Peabody Trust Essay

Published: 2020-04-22 15:25:56
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In 1862 George Peabody, an American from Philadelphia who moved to London in 1837, founded the most famous society providing homes for the skilled artisan classes. With ? 150,000 0f initial capital at his disposal, Peabody had several buildings constructed in the inner city Spitalfields district of London by early 1864, in later years; Peabody built dwellings in Bermondsey, Chelsea, Islington, and Shadwell. His goal was to house the working poor in healthy dwellings as long as they were of good character, conducted themselves responsibly, and paid their rent on time (Journal of the Royal Statistical Society 93).

The Peabody Trust is a non-profit organization that builds and manages high quality social housing for people on low incomes. Their fund had its greatest impact on the London housing market during the first fifteen years after its founders death in 1869; unfortunately, no major projects were undertaken between 1885 and 1900, the worst years of the housing crisis, as the Peabody Trust had at that time to pay down the huge loans taken out during the first twenty years of its existence (Tarn 10).

Peabody Trusts approach is truly innovative. Taking a long-term view of regeneration, the organization works closely with its customer (the tenants of its homes) and suppliers to alleviate homeless and provide opportunities for quality accommodation and employment. Core to the organizations work is the design, construction and ongoing maintenance of urban development. An outstanding commitment to empowering staff, suppliers and customers has created a culture of creativity in which growth is almost inevitable.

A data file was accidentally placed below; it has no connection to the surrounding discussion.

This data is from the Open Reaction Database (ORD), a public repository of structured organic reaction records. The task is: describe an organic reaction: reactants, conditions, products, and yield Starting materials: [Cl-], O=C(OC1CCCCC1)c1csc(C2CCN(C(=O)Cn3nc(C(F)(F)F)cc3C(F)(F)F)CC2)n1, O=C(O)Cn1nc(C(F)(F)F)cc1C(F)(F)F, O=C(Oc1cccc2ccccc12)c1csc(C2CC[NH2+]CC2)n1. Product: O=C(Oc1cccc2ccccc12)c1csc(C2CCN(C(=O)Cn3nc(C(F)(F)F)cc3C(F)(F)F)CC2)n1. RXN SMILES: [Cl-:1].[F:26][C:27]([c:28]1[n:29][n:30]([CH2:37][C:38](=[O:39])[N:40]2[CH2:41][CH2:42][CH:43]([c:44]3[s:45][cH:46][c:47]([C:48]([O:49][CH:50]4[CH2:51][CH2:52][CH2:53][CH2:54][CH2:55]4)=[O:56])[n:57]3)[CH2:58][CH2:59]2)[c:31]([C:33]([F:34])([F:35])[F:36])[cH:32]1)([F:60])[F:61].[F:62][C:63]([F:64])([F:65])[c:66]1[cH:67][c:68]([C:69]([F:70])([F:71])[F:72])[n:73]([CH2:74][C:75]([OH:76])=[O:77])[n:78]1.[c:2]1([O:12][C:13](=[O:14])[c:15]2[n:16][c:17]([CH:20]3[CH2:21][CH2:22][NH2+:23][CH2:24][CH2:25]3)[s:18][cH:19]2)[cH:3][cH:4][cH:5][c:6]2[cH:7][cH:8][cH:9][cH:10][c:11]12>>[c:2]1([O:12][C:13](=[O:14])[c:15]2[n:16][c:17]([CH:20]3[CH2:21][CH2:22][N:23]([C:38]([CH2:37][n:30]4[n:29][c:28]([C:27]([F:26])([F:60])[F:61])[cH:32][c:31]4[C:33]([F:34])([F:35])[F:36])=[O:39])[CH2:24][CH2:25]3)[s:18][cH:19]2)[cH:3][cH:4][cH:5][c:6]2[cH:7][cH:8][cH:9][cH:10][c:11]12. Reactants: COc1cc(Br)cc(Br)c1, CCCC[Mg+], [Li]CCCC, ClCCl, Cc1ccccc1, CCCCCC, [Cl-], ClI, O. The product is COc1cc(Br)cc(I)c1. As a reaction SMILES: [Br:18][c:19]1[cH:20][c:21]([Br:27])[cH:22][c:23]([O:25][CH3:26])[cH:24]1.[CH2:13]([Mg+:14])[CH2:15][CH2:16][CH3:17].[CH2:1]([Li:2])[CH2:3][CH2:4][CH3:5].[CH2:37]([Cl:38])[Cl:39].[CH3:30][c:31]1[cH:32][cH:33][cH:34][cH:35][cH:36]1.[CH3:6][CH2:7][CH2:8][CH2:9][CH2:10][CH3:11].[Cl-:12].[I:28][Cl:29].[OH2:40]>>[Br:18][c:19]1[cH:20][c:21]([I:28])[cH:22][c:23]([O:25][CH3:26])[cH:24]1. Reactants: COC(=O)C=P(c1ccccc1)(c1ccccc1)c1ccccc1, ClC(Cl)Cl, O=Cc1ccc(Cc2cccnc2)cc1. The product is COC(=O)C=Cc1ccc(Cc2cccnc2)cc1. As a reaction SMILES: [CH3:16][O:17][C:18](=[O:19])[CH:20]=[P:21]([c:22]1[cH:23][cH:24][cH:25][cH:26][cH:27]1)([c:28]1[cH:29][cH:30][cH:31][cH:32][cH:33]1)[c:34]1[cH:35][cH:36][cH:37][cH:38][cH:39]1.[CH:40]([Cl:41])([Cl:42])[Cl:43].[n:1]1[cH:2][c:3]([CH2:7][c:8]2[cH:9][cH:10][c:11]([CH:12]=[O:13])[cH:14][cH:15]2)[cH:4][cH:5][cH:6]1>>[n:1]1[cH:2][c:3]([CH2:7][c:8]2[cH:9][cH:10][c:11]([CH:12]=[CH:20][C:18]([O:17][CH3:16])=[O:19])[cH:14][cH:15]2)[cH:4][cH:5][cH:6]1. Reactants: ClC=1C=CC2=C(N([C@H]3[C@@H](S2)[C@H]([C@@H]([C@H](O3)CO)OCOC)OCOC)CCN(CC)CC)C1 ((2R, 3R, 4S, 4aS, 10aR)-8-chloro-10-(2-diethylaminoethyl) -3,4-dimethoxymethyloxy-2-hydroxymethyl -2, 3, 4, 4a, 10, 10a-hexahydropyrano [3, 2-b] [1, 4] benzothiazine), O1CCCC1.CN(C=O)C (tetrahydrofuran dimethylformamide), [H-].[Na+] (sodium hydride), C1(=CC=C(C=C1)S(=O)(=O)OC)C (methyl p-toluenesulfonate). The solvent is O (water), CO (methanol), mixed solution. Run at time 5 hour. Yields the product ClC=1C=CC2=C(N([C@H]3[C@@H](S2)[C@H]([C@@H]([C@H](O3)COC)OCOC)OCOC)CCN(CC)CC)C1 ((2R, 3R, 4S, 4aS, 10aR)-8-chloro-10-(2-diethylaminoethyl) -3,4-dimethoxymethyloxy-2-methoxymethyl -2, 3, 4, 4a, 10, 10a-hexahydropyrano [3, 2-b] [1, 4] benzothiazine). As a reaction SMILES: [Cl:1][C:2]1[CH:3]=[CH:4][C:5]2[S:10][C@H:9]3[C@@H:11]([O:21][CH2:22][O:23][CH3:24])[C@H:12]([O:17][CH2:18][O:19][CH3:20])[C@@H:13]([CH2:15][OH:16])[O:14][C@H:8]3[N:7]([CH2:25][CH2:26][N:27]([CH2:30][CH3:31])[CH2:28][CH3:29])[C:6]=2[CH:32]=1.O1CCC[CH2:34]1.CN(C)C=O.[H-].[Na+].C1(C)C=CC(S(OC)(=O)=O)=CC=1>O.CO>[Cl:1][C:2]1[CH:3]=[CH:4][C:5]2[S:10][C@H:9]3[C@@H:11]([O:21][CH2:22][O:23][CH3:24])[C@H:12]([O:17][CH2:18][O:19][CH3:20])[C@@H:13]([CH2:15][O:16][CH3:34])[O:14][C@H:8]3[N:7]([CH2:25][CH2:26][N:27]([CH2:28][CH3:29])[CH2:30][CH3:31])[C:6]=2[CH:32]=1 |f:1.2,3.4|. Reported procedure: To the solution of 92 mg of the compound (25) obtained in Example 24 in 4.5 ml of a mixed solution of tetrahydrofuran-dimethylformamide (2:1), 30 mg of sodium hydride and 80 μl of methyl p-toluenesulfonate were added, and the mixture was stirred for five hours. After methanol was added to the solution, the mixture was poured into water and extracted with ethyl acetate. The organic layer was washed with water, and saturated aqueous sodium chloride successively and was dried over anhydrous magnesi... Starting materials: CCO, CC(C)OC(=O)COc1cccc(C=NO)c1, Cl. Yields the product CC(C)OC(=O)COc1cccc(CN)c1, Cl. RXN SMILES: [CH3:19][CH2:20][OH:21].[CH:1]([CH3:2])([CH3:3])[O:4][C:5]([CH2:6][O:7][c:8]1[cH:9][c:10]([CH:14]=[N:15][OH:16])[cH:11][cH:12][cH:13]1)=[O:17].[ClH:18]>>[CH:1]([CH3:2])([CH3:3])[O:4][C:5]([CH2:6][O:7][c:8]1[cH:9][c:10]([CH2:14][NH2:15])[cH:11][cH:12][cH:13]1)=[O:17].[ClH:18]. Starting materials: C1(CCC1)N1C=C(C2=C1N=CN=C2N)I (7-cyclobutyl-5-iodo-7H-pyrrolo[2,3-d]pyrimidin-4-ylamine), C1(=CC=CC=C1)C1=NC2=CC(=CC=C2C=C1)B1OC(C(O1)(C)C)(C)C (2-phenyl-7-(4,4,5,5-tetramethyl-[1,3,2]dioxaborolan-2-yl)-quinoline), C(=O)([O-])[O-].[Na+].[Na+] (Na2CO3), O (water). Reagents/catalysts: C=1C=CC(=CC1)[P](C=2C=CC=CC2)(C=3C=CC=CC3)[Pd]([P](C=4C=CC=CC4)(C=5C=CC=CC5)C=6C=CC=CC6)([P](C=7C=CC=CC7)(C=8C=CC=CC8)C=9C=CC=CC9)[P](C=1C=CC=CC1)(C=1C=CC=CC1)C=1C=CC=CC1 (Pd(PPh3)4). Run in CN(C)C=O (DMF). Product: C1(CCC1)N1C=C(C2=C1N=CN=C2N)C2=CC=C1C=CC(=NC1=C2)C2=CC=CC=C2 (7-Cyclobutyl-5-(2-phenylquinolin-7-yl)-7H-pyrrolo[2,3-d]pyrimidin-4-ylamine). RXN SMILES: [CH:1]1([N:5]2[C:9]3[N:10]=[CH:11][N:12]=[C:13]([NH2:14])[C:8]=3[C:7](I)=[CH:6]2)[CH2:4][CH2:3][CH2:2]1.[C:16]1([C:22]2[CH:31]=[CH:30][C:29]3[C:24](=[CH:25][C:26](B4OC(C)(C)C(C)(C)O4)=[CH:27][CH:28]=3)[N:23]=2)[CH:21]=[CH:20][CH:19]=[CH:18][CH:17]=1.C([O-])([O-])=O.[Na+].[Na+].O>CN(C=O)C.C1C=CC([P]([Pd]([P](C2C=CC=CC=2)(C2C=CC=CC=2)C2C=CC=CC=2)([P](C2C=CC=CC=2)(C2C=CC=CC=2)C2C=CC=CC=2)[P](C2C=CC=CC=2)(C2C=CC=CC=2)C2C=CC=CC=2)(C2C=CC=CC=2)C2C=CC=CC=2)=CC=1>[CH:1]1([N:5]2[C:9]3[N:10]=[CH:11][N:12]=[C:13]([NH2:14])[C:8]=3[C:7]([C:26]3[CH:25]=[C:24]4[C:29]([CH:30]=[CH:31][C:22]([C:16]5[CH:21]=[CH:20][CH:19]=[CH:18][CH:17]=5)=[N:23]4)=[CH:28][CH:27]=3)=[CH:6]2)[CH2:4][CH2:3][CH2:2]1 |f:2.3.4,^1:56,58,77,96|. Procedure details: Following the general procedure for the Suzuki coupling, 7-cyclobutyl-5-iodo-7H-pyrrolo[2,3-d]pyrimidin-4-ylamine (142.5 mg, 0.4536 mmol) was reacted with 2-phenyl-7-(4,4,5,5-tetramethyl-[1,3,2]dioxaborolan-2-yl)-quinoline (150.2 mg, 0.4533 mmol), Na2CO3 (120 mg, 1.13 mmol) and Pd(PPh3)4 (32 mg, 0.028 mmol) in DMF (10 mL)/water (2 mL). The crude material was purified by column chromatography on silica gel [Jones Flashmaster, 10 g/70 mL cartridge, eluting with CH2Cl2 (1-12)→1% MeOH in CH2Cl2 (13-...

In the last decade, the number of properties owned by Peabody has nearly doubled. A similarly innovative approach to raising funds ensures that finances pose no barrier to this substantial growth. In fact, the Trust is one leading raisers of private finance in the housing association field, raising ? 80 million through Business Expansion Schemes and ? 200 million through debenture stock issue. Peabody Trust has one major advantage over most organizations; most of its employees have bought into the Trusts ethos and work before they walk in through the door.

The management, however, is far from complacent. In addition to the culture of openness that permeates, employees are genuinely empowered. Peabodys innovative approach to fundraising means that they find it fairly straight forward; finances have not represented a barrier to development as an active developer at all. Key to the success of the scheme was the creative approach of the financial director, who shares Peabodys commitment to innovation. The financial regime is unusually free, enabling the organization to act innovatively.

On the other hand, in 1883 the Peabody Trust was severely criticized for housing only the aristocracy of the working classes, it is clear that wherever the Trustees built they provided rooms at rents lower than those generally prevailing in the immediate neighborhood. It is significant that in an area of Westminster where there were only ninety-six one-roomed tenements available, the Peabody Trust added sixty two, but just as important is the fact that in a congested part of central London they were able to offer three rooms for about the price of two in neighboring streets.

No wonder that the Peabody superintendent wrote that in his twenty-eight years of managing various model dwellings, he had never experienced so great a rush for places. If the buildings had been six times as large, he declared, I would have no difficulty in letting the rooms. (Medical officer of Healths Report 58). The Peabody Trust, of all the mode dwelling companies, appeared to have had the greatest and most continuous demand for its rooms.